This weekend I had the chance to watch the documentary, I’ll Be Me, for the second time. I’ll Be Me is the story of Glen Campbell’s final tour following the announcement that he was diagnosed with Alzheimer’s disease. The first time I saw the documentary, I was at the world premier in Nashville at the national Leading Age conference. This weekend, it was shown at the Michigan Theatre in Ann Arbor. It didn’t lose its poignancy; it’s a moving example of marketing for the social good.
The film documents Glen’s amazing journey of 151 performances across America over a year and a half. Throughout the journey, it was the music, what John Carter Cash describes in the film as “the passion that drives the soul,” that propelled Glen. When he couldn’t remember the name of his wife or kids, he could remember the melodies to songs, sing the lyrics on the teleprompter, and play complicated riffs on the guitar. When his memory faded, the music didn’t. Nor did his sense of humor or his love for his family. No matter what he was losing, he was going to live the life that he had now—committed to personifying the name of the documentary, I’ll Be Me.
It’s not that the journey was easy. While you witness the tremendous bond with his family and the fun they have together on tour, you understand how great a challenge it is. His wife has become his “stage mom” and constant support and his three performing children face losing the dad they love as they experience live on stage the challenges of his now unpredictable nature.
At one point, his daughter, Ashley, appears before a Senate Appropriations Committee testifying about the need to fund research to combat the disease. She says that life is in large part “the memories you have.” She turns toward her dad, “I know that there will come a time when he won’t know that I’m his daughter. I will no longer be anything to him.”
The hope is that through the tour and this film, Glen will become to Alzheimer’s what Magic Johnson is to HIV/AIDS and Michael J. Fox is to Parkinson’s disease. Without Glen’s openness and the courage of his family to take the risk that he might embarrass himself on the tour and tarnish his reputation as a music legend, he would not be able to make as great of an impact.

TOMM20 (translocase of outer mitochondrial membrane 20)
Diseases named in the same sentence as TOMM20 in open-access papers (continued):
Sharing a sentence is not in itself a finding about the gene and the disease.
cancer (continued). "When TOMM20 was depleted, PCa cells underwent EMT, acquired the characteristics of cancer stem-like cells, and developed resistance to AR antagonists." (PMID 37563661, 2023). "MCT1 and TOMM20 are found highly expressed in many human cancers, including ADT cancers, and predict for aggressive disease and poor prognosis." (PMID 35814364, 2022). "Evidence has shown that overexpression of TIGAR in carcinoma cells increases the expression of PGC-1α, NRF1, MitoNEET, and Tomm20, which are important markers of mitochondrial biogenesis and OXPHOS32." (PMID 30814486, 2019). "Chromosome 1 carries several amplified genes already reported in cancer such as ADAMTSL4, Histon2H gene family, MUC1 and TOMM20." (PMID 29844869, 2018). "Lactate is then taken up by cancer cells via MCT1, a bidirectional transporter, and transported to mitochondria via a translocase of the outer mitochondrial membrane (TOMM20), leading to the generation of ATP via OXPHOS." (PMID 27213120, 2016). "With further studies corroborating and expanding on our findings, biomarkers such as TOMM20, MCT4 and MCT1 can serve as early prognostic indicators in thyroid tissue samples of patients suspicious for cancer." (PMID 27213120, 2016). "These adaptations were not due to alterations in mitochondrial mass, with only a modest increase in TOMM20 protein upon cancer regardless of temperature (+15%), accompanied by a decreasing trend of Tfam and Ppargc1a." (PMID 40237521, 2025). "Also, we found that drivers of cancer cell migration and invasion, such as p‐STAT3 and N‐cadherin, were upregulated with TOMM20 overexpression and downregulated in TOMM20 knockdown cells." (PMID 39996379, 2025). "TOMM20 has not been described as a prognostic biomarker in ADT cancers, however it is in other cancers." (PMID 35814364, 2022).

Now that the film exists, it provides an opportunity for organizations that serve aging adults to take this message to their communities. Dave Gehm, Board Chair of Leading Age, the national association of non-profit senior services organizations, and President & CEO of Wellspring Lutheran Services of Michigan, introduced the film at its premier in Nashville.
He was also in Ann Arbor this weekend to represent the partnering organizations in the area — Glacier Hills, Evangelical Homes of Michigan, Presbyterian Villages of Michigan, United Methodist Retirement Communities, Gilbert Residence, Silver Maples and the Alzheimer’s Association— that had come together as part of their outreach efforts to underwrite the event.
I’ll Be Me at the Michigan Theater
Similar kinds of showings are taking place across the country as marketing efforts for the social good—to bring national awareness to the scope of the problem and bring influence in Washington for research appropriations.
Just as a number of the music celebrities seen in the film noted that they have family members who suffered from dementia, so too all of us in the audience must have thought about those we know who have suffered loss in this way. And while there is no direct call to action in the film, there is an implied one—let the music be the passion that drives your soul…to make good memories each day. To extend yourself in kindness to those who are losing their memories. To choose to support a cure.
The Rhinestone Cowboy thanks you.
Glen Campbell with his daughter, Ashley